“Doesn’t anybody like the taste of beer anymore?”
A friend registered that complaint at a beer festival after sampling too many brews flavored with fruits, spices and the residue of used whiskey barrels.
I can sympathize: My personal log for 2013 includes beers brewed with such unlikely adjuncts as marshmallow, ghost pepper, yuzu and curry powder.
Have we become too jaded to enjoy a beer made from the four basic ingredients: barley malt, hops, yeast and water? If just plain beer is what you seek, you can’t get just-plainer than a helles lager.
Helles (pronounced “HELL-us”) is the immensely quaffable golden lager downed by the tanker truckful in Bavarian beer halls. Stylistically, it’s a cousin to Pilsener.
When the first pils appeared in 1842, its flaxen color and creamy white foam made it an instant sensation. By the 1890s, the new style was drawing enough market share from Central Europe’s murky brown lagers that even arch-conservative Munich brewers were forced to come up with their own version.
Adapting the recipe to local tastes, they produced a lager that was the same brilliant gold but emphasized malt rather than hops. Munich’s Spaten brewery is credited with brewing the first true helles in 1894.
A well-made helles is subtle but not boring. It should have that appetizing aroma of biscuits rising in the oven and a flowery/spicy hop finish that’s subdued but clearly detectable. Brisk in carbonation, with a moderate alcohol level between 4.5 and 5.5 percent by volume, helles has a quality that the late beer writer Michael Jackson termed “more-ish”: One swallow invites another.
Lighter beers don’t always hold up well on transoceanic voyages, and a fine German helles won’t taste the same when sipped from a green bottle stateside as when downed under a tent at the Oktoberfest.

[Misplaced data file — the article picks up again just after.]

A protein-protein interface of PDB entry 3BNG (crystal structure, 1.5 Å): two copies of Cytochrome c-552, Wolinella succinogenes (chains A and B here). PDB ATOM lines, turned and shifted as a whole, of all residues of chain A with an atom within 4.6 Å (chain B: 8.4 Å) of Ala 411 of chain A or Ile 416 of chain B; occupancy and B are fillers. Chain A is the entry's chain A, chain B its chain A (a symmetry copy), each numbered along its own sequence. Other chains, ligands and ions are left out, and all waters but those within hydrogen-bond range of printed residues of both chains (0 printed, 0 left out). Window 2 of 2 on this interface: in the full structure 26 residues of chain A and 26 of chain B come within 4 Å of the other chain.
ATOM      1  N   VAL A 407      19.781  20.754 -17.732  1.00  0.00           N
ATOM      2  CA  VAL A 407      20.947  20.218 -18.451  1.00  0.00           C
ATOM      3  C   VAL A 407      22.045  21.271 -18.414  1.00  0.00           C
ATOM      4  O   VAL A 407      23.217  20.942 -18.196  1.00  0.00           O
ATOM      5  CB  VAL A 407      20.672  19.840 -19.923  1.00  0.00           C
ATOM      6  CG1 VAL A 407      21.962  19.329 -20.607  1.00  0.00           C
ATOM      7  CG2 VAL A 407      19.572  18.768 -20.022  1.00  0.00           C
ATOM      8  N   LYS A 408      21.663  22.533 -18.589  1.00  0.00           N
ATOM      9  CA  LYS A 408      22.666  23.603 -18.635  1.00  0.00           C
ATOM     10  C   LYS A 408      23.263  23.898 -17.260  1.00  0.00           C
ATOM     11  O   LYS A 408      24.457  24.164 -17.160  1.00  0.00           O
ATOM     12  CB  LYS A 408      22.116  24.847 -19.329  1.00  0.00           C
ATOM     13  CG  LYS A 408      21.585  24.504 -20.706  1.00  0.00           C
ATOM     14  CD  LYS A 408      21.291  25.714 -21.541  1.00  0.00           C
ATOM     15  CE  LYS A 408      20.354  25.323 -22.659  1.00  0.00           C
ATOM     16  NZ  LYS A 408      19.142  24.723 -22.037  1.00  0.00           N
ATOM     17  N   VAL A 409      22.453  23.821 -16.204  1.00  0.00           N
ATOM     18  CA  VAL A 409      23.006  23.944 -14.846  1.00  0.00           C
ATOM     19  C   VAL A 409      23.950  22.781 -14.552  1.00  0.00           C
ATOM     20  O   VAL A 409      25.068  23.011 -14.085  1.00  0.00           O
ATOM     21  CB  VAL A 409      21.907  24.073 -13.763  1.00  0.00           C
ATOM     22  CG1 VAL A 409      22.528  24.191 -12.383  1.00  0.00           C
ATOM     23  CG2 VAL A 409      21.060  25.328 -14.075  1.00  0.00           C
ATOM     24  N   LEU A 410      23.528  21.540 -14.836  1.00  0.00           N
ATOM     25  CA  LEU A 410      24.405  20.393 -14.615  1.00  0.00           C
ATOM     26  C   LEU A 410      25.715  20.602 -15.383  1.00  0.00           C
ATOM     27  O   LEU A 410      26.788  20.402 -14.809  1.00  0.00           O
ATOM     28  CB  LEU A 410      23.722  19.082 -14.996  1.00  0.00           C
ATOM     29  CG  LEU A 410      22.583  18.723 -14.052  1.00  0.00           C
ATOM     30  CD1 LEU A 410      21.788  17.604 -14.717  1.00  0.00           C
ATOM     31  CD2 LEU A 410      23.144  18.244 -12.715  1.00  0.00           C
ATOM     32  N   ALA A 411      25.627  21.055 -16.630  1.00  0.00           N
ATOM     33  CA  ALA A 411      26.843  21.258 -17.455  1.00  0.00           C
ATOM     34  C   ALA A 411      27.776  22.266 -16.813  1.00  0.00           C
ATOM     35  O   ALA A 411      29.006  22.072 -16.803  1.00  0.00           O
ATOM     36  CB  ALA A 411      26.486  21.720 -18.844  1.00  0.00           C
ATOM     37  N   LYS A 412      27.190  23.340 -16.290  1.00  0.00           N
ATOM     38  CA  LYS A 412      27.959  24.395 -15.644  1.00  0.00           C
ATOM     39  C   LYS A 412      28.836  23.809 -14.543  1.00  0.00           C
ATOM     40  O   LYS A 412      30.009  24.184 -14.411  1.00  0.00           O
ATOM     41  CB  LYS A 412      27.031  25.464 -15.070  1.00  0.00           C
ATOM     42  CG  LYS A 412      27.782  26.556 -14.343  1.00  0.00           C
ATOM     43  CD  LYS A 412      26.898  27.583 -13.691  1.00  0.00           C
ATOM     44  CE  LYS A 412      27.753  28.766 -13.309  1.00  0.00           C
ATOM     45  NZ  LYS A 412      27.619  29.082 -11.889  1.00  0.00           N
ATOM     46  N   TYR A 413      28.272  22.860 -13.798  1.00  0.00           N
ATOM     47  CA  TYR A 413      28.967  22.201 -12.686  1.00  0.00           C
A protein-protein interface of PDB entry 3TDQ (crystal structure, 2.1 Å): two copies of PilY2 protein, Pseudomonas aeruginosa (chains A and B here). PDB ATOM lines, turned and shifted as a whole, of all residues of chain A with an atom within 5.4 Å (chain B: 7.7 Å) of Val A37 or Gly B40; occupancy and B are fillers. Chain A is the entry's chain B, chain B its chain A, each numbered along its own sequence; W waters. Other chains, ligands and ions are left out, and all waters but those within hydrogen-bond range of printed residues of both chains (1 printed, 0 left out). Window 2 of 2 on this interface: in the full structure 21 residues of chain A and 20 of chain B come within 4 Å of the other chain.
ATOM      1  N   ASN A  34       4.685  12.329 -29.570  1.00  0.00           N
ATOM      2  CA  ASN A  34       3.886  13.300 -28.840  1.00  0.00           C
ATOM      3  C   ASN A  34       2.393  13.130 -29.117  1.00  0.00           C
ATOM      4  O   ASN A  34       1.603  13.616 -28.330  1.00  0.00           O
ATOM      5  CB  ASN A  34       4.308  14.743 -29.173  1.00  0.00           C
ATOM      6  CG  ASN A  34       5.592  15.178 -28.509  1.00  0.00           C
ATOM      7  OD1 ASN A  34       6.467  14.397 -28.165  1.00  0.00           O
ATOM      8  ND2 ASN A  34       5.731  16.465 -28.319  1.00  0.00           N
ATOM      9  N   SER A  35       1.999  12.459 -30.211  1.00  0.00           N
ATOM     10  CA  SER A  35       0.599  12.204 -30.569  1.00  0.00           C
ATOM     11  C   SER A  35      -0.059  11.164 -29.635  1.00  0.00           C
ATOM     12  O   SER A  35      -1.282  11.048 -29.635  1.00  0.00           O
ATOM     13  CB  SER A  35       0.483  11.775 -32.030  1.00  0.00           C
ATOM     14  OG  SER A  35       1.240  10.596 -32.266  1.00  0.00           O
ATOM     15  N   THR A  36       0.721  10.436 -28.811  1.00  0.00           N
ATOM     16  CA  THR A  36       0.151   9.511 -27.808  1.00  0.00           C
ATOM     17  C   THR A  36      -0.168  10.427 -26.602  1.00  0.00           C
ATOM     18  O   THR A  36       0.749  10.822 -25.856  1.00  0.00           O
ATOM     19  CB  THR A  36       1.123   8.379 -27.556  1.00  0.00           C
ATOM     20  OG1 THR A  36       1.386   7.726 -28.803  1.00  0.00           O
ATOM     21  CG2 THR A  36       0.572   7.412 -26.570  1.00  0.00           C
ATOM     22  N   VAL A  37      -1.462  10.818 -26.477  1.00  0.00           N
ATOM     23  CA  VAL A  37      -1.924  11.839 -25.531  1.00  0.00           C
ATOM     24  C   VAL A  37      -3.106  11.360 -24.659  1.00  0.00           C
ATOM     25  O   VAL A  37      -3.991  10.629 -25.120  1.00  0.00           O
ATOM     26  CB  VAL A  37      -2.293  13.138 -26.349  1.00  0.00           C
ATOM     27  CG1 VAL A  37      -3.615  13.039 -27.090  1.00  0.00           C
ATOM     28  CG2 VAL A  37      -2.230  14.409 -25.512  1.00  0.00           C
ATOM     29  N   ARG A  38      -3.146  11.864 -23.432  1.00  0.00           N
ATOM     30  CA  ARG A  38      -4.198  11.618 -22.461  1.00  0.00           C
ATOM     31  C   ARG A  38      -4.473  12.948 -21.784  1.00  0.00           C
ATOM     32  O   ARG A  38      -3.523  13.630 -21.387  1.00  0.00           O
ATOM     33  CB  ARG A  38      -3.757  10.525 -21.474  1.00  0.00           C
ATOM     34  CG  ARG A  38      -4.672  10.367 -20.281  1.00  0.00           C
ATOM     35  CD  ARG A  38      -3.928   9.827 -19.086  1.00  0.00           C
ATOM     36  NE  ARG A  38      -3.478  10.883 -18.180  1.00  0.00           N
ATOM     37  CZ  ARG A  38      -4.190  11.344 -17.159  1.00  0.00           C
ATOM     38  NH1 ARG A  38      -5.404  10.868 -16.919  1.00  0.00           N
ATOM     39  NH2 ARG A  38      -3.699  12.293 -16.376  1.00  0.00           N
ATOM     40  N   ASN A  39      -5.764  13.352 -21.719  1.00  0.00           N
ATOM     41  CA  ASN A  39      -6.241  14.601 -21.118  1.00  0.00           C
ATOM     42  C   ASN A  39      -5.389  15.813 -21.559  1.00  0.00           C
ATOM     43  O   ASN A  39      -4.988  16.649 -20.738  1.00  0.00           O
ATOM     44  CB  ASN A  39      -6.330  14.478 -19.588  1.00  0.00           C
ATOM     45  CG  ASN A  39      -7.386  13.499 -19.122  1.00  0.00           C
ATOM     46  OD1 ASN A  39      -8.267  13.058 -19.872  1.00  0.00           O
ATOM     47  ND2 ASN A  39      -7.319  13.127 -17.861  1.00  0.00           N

Fortunately, some of Munich’s most famous beer halls now have American outposts. You can get a freshly brewed helles, made to German specifications, at a Hofbrauhaus clone in Pittsburgh or the newly opened Paulaner Brauhaus in New York City’s Bowery neighborhood.
Helles isn’t a popular style for American craft breweries, both because of the long maturation time it requires (six weeks or longer) and because it leaves no room for error: Off-flavors stand out all too clearly against such a delicate backdrop. But it isn’t as rare as it might seem. Sometimes it goes under such noms de plume as “golden lager,” “blond lager” or simply “lager.”
Fordham Helles, for instance, was temporarily pulled from the market for a rebranding. Look for it to return as Gypsy Lager. The recipe remains the same, with Munich and Vienna specialty malts adding an elegant, almost vanilla-like sweetness.
The word “helles,” incidentally, has no connection to the underworld. It’s simply a form of the German word for “bright.”
That hasn’t stopped some American brewers from making sinister puns. Cigar City Brewing in Tampa, for instance, does a version called Hotter Than Helles Lager. And Monocacy Brewing in Frederick, Md., has teamed with D.C. taphouse Meridian Pint to make Long Road to Helles, brewed with precisely 666 pounds of grain per 15-barrel batch, according to the brewery’s marketing and sales manager Jim Bauckman. Most of that is standard Pilsener malt, but the formula, hashed out by Monocacy brew master Tom Flores and Meridian Pint’s Sam Fitz and Tim Prendergast, also includes a non-traditional ingredient not allowed under Germany’s purity law: a pinch of unmalted barley, added to beef up the body without kicking up the alcohol.
“Over the last year or so, Sam and I have become less enamored with over-the-top styles of beer that seem to be a dime a dozen these days,” says Prendergast, Meridian Pint’s cellarman.
“Being hit over the head with bitterness, alcohol and flavor is frankly getting old. What really impresses us are the beers that are low alcohol, quaffable, and yet still seem to pack just as much complexity into a far more subtle package.”
The line between helles and Pilsener can get a bit blurry. Hoppin’ Helles, a recent line extension from Jacob Leinenkugel Brewing in Wisconsin, substitutes more aggressive American hop varieties (including Citra and Simcoe) for the subtler European “noble” hop varieties. It has a light, citrusy character with grassy notes.
Despite its name, Dogfish Head Craft Brewery’s new winter seasonal, Piercing Pils, slouches in the direction of helles, striking a fine balance between the crackery malt and herbal hops. The addition of pear juice and pear tea lends extra sweetness without a lot of fruitiness. We’re back, it seems, to the American approach of throwing in the kitchen sink. But hidebound traditionalism is just as bad as reckless abandon. There’s room for experimentation even in a classic style.